Photograph of poet Tom Daley
Poet Tom Daley. Photo credit: Devin Altobello

A few months after I moved from Brookline to Cambridge, I began dipping my toe in the literary waters. It was then that I discovered Regie Gibson’s reading series at the Zeitgeist and met Nicole Terez Dutton, who was just about to embark on a graduate program at Brown University. Nicole was one of the featured performers — I particularly remember the persona poems about her black ancestors. Tom Daley, a thin, greying man in tweeds, epitomized the sort of intellectual one might expect to find in Concord, the land of Thoreau’s Walden Pond. He read a poem in praise of Nicole, and the warmth and intensity of the piece stayed with me for more than a decade. I recently reconnected with Tom via Facebook and was thrilled to read his new collection House You Cannot Reach: Poems in the Voice of My Mother and Other Poems, published in 2015 by FutureCycle Press. He took the time to answer some questions about his work and his life.

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Review of Leviathan Wakes and Caliban’s War, Books One and Two of The Expanse

Cover image of Leviathan Wakes, by James S. A. Corey
Leviathan Wakes, by James S. A. Corey*

These books are the inspiration for the new SyFy series The ExpanseA few hundred years in the future, humanity has colonized Mars, the asteroid belt, and the moons of Jupiter. Tension among Earthers, Martians, and Belters erupts into all-out war with devastating consequences after unknown forces nuke the ice hauler Canterbury. The five remaining crew members  find themselves at the center of the conflict, driven from one disaster to another on the salvaged Martian warship the Rocinante as they attempt to determine the origins of the attack that killed their crewmates. Meanwhile, a detective on Ceres Station tracks a disappearing heiress and unravels a conspiracy that spans the solar system. The two plot lines converge on Eros, where an alien infection kills the entire population and threatens Earth.

One of the interesting subtexts of these books is the arbitrary nature of human prejudice. In the future, people of different skin colors and national origins freely mix and gender roles have largely disappeared, but it’s no utopia. Instead, the racial fault line falls between Belters and “inner planet” types. Belters’ lives in low gravity cause them to grow taller and skinnier than their counterparts from inside the gravity well and make it impossible for most of them to set foot on Earth or Mars. They’ve even developed their own argot, a mash-up of multiple earth languages plus hand gestures developed over generations of communicating inside space suits. As the Belters struggle for self-rule from the inner planets, these racial divides widen.

Cover image for Caliban's War, by James S.A. Corey
Caliban’s War, by James S.A. Corey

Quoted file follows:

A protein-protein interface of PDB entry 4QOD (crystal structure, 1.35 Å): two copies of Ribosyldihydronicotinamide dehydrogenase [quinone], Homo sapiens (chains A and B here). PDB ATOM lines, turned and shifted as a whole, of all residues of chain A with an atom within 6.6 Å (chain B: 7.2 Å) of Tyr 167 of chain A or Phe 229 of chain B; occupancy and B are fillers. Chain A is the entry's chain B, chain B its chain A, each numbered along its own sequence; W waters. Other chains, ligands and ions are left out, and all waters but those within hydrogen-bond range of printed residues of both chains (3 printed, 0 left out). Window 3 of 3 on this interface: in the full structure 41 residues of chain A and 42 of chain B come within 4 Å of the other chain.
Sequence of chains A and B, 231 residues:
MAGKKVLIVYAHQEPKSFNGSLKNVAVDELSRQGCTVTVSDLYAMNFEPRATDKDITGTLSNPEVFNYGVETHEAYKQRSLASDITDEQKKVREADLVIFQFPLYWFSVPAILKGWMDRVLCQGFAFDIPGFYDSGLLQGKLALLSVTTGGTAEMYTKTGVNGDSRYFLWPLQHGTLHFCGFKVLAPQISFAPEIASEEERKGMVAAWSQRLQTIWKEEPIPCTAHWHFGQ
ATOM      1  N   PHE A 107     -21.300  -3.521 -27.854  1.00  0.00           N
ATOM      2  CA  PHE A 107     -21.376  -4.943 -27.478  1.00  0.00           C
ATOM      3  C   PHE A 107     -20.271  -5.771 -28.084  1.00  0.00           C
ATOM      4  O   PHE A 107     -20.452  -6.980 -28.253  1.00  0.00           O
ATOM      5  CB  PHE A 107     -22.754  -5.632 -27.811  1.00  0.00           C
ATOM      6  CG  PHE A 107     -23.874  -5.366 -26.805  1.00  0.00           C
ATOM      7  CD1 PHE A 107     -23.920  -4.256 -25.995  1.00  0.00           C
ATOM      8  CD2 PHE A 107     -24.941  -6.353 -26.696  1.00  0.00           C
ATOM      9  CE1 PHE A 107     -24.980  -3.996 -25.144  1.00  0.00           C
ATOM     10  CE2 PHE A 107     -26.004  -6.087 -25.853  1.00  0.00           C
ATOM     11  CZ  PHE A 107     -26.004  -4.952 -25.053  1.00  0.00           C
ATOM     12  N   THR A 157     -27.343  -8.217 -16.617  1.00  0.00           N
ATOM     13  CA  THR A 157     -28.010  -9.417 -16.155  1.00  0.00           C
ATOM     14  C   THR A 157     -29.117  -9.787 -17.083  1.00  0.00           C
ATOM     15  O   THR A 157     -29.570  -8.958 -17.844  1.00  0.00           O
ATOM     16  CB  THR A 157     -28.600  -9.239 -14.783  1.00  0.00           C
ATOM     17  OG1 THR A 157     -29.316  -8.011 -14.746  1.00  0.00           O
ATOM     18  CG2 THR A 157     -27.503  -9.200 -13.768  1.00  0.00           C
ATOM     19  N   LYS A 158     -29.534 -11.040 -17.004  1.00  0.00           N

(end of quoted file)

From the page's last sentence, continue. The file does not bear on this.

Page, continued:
Caliban’s War continues in the tradition of Leviathan Wakes, following the adventures of disparate characters whose stories converge over the course of the book. An attack on Ganymede — breadbasket of the Belt — kills an entire platoon of Martian marines, leaving Gunnery Sergeant Roberta “Bobbie” Draper as the sole survivor. In its aftermath, a father searches for his missing daughter as the colony slowly dies around him. James Holden and the crew of the Rocinante soon join in the search.

I’m in love with the crew of the Rocinante, who emerge as an unlikely family after their adventures in Leviathan Wakes: idealist captain James Holden, genius engineer Naomi Nagata, cowboy pilot Alex Kamal, and battle-ready mechanic Amos Burton. Ceres detective Joe Miller lends a touch of noir to the action-oriented story. Chrisjen Avarasala, the potty-mouthed UN power broker in the orange sari, is another favorite. And it’s a joy watching Bobbie Draper, the six-foot double-wide Martian marine in the power armor kick ass up and down the solar system.

This series reminds me of Dune with its grand sweep, but with more hard science and a touch of noir and horror. These stories explore how human curiosity and ingenuity go hand in hand with human fear and aggression. When should you negotiate and when should you fight? Is alien technology inherently evil or do we simply not understand its context? What happens when you try to harness forces you don’t understand? Is it better to release information to everyone or to withhold it until you understand its implications? The book offers no answers but shows the repercussions of different characters’ answers — all while delivering kick-ass action and satisfying character development.

* James S.A. Corey is actually the pen name for writing partners Daniel Abraham and Ty Franck.

Interview with Poet Lesley Wheeler, Author of Radioland

A much-decorated poet and academic, Lesley Wheeler’s accolades include a Fulbright scholarship, an NEH grant, the Barrow Street Poetry Prize, the James Tiptree, Jr. Award Honor List, and publication in many prestigious journals, including Poetry and Slate. She teaches English at Washington and Lee University and is an active member of the WOM-PO Listserv, an email discussion group for women poets that’s been around since before blogging and social media overtook online community platforms like Listservs. Her third book of poetry, Radioland, came out in October 2015. In spite of her rise to fame in recent years, Lesley remains a warm and generous correspondent. She took the time to answer some questions about her latest book, the po-biz, and the difference between writing and publishing.